If you're looking to upgrade your small business phone system, a VoIP solution should be one of the first options you look at. This technology offers cheap tariffs, high-quality voice calls and a wealth of extra features, from the ability to pick your own memorable number to conference calling and even video services.
While it’s often overlooked, caller experience is a major customer touchpoint that shouldn’t be overlooked. Setting up these four critical in-call announcements can help you present a professional image to all callers.
By presenting clear messages containing relevant information about your business shows callers you value their time and want to assist.
No matter the size of your business, it's important to present a professional appearance to anyone who interacts with your business. This can apply to the email address you present on your website and more importantly a phone number. It's important to have a reliable and stable landline presenting number with added benefits such as call management features.
When the phone rings at your small business what happens? There are a number of scenarios that can happen such as the call is answered immediately, there is an auto attendant that directs the caller or hold music. All this is vital to the caller experience that your customers or stakeholders experience. It's important to know which one your small business is projecting day to day.
For small business owners starting out, it's common to want to use your personal mobile phone for work. It may seem convenient but the setbacks will become obvious in the future such as not being able to switch off, wondering whether every call is a personal or business and can damage your professional reputation.
Here are more reasons why using a personal mobile phone number isn't something you should be doing.
It may seem like a good starting point but using a mobile number for your small business but can be detrimental to your brand and relations with prospective callers. A study revealed that 85% of small business owners use mobile phones for business-related tasks on a regular basis. As your business grows over the years you'll soon start to feel the pain and limitations.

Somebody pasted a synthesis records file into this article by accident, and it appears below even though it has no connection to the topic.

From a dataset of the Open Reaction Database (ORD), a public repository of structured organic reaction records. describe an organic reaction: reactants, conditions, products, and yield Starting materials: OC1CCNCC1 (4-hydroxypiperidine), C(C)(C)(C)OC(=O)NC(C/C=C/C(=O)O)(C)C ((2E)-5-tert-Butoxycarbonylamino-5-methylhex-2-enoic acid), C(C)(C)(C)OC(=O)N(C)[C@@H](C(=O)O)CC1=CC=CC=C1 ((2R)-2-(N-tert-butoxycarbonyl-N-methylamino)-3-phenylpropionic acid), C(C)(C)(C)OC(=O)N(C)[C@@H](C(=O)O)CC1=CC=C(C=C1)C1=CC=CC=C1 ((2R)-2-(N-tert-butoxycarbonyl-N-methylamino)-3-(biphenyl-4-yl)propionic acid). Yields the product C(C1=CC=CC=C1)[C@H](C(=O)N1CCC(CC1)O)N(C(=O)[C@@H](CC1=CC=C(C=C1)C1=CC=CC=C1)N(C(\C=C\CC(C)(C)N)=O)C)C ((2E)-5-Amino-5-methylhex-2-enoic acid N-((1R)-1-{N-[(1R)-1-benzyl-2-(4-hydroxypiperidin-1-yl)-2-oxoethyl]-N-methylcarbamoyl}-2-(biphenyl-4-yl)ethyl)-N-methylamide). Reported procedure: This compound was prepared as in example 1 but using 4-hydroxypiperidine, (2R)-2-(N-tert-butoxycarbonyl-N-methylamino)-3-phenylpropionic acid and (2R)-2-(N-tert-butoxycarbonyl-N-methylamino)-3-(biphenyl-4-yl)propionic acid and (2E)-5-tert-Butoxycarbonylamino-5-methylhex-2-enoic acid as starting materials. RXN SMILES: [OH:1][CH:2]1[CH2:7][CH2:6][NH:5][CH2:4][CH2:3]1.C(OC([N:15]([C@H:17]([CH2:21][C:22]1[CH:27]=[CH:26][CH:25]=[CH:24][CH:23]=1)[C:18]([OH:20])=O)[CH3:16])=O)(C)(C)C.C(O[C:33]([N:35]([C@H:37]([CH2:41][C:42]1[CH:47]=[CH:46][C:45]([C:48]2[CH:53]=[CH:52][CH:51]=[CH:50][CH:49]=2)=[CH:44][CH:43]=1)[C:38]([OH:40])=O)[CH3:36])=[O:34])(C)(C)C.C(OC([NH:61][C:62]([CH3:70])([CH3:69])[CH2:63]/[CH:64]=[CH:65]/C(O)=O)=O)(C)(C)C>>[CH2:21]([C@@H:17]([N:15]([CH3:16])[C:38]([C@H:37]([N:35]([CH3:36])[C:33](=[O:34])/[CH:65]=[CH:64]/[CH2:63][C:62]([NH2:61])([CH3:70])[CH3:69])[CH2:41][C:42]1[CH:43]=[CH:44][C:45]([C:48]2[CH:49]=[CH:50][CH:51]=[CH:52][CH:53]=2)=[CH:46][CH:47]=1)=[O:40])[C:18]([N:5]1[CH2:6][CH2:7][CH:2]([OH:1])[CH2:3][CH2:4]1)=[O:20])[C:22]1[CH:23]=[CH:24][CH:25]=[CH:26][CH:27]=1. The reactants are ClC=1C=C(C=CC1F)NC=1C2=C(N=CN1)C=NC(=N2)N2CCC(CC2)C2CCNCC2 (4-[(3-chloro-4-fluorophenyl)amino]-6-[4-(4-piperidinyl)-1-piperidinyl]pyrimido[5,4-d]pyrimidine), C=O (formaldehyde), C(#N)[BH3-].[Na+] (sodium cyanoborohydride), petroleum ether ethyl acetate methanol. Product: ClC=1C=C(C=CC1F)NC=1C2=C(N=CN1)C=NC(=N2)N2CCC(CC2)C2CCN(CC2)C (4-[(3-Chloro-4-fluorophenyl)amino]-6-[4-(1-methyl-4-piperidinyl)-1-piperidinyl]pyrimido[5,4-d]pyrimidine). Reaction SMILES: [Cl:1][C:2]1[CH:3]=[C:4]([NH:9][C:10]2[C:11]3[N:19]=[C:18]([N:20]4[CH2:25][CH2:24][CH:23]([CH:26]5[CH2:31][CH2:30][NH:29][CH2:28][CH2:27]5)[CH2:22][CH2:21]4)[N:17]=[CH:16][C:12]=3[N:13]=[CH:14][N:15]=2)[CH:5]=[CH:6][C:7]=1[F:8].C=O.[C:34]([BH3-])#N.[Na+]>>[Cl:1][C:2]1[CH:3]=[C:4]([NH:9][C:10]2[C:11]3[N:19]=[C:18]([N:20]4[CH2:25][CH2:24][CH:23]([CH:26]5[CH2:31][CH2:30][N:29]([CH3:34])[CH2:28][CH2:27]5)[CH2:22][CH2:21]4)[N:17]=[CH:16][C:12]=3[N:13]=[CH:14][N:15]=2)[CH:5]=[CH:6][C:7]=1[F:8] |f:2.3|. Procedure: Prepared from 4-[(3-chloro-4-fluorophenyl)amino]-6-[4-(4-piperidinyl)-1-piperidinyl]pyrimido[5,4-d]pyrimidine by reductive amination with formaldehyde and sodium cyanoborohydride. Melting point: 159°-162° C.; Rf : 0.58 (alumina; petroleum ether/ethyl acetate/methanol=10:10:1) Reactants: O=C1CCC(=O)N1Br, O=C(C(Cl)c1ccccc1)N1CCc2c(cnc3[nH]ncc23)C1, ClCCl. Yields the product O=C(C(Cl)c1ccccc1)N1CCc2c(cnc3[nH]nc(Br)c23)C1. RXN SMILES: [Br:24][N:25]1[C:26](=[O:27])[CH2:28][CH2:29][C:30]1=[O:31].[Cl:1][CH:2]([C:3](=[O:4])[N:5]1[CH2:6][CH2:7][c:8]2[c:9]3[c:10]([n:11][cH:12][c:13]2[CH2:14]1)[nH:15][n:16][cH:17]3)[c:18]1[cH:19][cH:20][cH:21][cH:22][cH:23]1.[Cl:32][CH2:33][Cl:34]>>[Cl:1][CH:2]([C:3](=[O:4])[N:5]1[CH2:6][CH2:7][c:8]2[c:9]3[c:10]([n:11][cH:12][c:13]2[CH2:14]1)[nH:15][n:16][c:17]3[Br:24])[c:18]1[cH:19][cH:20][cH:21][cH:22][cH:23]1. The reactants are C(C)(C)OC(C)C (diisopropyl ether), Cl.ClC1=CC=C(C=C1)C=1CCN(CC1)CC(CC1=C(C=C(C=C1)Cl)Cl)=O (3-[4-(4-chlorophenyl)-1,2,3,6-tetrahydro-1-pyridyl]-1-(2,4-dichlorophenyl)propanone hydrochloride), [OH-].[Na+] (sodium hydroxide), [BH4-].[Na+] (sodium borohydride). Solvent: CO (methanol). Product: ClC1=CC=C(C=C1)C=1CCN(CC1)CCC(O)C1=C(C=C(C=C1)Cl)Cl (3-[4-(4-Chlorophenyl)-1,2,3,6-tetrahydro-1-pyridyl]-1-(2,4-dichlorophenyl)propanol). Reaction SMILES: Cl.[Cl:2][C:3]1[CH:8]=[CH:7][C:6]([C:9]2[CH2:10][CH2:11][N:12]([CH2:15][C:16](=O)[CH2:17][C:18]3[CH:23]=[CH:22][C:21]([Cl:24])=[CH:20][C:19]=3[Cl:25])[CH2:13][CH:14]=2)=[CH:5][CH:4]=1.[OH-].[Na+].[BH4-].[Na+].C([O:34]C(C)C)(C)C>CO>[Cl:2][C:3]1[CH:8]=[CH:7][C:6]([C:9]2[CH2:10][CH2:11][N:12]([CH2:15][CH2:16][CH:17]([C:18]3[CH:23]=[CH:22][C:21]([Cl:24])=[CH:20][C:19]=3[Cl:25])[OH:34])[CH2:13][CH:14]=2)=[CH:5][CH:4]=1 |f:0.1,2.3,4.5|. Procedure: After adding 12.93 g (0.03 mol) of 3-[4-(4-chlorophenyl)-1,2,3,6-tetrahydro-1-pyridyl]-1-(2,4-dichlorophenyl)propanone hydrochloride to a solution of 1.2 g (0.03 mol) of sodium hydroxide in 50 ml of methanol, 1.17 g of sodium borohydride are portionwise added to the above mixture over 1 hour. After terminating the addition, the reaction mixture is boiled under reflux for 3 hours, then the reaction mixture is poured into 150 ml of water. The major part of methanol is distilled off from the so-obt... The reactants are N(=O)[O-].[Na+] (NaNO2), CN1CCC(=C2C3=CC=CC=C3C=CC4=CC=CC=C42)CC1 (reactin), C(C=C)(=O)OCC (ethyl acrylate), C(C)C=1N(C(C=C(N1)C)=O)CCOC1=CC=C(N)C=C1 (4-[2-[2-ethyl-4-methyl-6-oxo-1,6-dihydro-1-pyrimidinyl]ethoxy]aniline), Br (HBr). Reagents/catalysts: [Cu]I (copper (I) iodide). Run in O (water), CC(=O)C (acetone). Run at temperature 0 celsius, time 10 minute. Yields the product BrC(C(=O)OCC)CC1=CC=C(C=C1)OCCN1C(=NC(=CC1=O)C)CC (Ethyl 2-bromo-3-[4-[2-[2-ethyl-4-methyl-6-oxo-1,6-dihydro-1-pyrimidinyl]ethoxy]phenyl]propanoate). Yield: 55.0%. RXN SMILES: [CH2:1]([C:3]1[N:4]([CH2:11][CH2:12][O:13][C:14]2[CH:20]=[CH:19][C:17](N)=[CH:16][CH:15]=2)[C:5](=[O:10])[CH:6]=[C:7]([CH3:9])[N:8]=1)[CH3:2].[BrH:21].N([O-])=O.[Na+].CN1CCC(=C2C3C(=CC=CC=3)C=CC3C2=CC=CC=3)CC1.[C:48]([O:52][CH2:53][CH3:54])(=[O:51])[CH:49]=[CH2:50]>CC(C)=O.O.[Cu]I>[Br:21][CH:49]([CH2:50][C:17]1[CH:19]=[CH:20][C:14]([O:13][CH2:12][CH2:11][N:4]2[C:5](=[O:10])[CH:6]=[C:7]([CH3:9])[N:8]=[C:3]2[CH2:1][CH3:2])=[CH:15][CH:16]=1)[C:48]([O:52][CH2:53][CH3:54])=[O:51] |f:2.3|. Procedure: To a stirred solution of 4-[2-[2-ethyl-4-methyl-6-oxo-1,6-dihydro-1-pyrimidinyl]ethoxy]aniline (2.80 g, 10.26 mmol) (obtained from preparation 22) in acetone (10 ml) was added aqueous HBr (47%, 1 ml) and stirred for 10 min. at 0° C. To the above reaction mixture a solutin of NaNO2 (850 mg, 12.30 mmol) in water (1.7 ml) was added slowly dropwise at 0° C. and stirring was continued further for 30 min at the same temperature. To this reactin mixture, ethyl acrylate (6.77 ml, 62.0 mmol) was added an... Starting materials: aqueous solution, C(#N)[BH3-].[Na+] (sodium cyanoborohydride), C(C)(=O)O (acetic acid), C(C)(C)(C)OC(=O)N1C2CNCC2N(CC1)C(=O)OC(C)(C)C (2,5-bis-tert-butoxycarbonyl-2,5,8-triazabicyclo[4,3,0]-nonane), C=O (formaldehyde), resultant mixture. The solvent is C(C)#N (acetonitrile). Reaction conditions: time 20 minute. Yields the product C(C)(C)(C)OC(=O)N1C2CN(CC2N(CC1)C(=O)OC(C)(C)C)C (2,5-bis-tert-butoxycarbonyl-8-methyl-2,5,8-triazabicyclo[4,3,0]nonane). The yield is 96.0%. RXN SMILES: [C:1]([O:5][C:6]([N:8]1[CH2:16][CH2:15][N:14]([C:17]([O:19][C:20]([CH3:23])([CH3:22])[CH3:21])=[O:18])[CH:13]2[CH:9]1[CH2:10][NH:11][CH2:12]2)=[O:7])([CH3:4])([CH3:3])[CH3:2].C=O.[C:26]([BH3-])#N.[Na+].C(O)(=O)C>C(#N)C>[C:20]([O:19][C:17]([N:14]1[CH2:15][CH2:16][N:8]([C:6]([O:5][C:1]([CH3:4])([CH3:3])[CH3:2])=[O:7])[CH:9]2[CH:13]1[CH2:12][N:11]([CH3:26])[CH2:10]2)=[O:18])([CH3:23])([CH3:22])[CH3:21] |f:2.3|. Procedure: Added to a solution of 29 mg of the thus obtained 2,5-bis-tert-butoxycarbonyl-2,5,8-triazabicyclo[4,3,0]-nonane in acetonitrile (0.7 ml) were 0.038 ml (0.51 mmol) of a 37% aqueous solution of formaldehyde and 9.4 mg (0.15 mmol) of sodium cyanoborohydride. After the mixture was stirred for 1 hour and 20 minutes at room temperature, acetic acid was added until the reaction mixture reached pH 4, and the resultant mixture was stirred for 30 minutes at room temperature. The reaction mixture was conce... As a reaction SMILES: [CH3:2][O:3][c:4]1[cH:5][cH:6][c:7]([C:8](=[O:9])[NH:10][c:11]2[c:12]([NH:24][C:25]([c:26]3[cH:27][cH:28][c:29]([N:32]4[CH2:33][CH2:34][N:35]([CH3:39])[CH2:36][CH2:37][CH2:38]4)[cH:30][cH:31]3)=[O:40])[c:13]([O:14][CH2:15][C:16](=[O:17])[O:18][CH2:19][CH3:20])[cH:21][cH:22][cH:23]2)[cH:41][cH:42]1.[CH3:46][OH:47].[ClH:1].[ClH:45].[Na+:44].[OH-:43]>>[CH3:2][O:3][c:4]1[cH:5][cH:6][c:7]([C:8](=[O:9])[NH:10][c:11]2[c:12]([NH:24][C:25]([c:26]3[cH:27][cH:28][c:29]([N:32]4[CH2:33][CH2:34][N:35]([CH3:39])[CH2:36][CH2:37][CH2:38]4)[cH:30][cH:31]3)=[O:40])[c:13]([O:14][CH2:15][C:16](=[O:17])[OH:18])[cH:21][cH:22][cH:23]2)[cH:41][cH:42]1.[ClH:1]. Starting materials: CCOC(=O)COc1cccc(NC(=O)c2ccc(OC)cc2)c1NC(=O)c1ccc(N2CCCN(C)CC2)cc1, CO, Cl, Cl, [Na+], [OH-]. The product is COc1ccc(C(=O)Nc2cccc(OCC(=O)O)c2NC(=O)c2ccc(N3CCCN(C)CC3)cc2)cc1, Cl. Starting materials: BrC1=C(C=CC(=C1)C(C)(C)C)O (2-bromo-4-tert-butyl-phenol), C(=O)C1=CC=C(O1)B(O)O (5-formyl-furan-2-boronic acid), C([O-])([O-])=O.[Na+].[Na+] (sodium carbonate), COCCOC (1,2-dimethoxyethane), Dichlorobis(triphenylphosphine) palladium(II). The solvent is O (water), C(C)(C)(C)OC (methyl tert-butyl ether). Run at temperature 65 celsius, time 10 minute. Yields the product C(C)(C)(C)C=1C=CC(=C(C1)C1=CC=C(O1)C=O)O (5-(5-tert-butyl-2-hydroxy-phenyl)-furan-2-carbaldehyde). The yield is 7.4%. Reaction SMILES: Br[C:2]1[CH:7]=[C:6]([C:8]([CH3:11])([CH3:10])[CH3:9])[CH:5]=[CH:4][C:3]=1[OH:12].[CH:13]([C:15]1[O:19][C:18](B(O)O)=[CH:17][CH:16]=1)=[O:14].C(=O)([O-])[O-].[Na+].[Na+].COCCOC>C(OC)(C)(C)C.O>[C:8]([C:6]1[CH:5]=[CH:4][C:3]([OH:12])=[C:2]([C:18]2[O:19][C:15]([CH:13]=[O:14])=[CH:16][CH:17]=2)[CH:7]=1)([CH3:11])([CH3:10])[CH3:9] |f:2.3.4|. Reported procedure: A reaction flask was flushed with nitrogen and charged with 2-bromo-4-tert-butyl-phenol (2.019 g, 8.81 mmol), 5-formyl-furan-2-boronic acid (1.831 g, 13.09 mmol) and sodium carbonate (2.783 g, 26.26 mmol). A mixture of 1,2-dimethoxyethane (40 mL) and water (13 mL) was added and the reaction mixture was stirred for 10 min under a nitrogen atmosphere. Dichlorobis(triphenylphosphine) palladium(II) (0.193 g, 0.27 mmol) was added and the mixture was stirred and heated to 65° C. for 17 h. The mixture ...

Here’s why it’s time to keep your personal and business number separate and move away from mobile phone use all together.
2020 has brought a new expectation for remote work. Due to Covid-19 nearly half of the UK workforce is working remotely. While remote work has always existed it was never required in the way that it is now.
More importantly, employees have had to completely change how they communicated and collaborate while being separated. The main concerns of remote work are distractions, low productivity and lack of consistent communication. Here are tips on how to engage remote employees while still providing the level of customer service consumers expect.
For start-ups and small businesses choosing a phone number is often one of the first decisions. After all, this will be used for reaching and keeping in contact with customers, employees, suppliers, etc. However, traditional telephony is becoming increasingly outdated leaving VoIP phone systems to take centre stage.
Here's why VoIP technology is slowly taking over the telecom space and as seen from the BT shutdown taking over traditional copper lines altogether.
For start-ups and small businesses choosing a phone number is often one of the first decisions. After all, this will be used for reaching and keeping in contact with customers, employees, suppliers, etc. Much like a professional and branded domain name and email, a phone number identifies and reflects your business (read why NOT to use a mobile number).
Typically, the decision of selecting a business phone number was closely associated with the trading location of the business as landlines were, by definition, tied to a premise...but no longer is this the case.